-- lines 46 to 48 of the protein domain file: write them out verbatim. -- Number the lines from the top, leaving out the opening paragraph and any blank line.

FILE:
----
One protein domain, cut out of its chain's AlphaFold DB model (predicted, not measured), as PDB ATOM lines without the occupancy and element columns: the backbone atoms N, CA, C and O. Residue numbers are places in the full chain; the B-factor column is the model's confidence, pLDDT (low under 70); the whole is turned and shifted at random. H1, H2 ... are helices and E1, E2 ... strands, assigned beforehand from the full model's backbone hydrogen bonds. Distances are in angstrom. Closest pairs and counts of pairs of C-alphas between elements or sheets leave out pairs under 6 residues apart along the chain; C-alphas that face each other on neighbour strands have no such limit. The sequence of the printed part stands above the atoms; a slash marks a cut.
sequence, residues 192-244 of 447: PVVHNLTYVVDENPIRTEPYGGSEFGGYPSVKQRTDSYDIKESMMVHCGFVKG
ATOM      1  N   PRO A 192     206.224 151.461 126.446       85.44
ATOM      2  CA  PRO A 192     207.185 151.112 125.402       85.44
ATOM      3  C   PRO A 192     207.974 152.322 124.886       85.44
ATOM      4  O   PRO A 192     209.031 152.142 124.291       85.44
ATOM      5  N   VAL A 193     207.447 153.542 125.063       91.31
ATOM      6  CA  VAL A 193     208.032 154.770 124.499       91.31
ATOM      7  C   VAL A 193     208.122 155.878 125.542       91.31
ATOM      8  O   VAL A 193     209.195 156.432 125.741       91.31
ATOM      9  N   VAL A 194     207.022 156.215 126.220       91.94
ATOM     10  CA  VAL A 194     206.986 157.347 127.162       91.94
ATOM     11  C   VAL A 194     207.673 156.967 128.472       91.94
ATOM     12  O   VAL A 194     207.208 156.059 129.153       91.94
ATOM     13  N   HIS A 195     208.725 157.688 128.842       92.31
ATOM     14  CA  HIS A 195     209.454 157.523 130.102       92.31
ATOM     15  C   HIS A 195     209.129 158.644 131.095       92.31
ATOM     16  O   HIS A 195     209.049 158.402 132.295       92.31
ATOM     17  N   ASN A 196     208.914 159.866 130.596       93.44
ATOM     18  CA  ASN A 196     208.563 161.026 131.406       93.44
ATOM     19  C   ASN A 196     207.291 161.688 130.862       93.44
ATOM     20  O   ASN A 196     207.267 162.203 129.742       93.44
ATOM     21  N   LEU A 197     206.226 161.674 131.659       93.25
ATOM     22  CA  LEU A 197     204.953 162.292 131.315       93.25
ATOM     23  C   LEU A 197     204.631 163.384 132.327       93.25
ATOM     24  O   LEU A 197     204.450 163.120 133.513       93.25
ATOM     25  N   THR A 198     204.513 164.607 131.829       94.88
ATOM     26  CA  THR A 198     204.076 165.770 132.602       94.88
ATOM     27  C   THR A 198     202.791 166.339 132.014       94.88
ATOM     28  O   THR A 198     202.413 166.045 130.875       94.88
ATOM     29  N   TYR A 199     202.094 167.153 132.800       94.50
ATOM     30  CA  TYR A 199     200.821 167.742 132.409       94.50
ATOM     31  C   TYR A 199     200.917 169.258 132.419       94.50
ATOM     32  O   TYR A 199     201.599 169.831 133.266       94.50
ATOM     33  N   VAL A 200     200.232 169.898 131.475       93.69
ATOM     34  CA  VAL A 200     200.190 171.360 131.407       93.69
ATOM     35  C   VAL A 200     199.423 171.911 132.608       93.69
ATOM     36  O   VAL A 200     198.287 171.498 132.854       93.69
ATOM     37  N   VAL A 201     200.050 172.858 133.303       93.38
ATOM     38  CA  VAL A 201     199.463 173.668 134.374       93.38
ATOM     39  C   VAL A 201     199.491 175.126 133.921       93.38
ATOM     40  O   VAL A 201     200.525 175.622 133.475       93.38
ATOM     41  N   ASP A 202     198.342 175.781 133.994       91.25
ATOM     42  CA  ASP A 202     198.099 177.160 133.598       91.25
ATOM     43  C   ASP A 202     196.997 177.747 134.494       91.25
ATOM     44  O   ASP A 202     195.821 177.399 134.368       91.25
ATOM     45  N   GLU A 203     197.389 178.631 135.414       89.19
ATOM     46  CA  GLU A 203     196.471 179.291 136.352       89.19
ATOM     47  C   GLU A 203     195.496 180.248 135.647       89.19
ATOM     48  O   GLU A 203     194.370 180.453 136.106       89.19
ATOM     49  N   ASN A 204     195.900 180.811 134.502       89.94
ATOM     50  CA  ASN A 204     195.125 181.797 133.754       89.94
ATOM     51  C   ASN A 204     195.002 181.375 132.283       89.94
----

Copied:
ATOM     45  N   GLU A 203     197.389 178.631 135.414       89.19
ATOM     46  CA  GLU A 203     196.471 179.291 136.352       89.19
ATOM     47  C   GLU A 203     195.496 180.248 135.647       89.19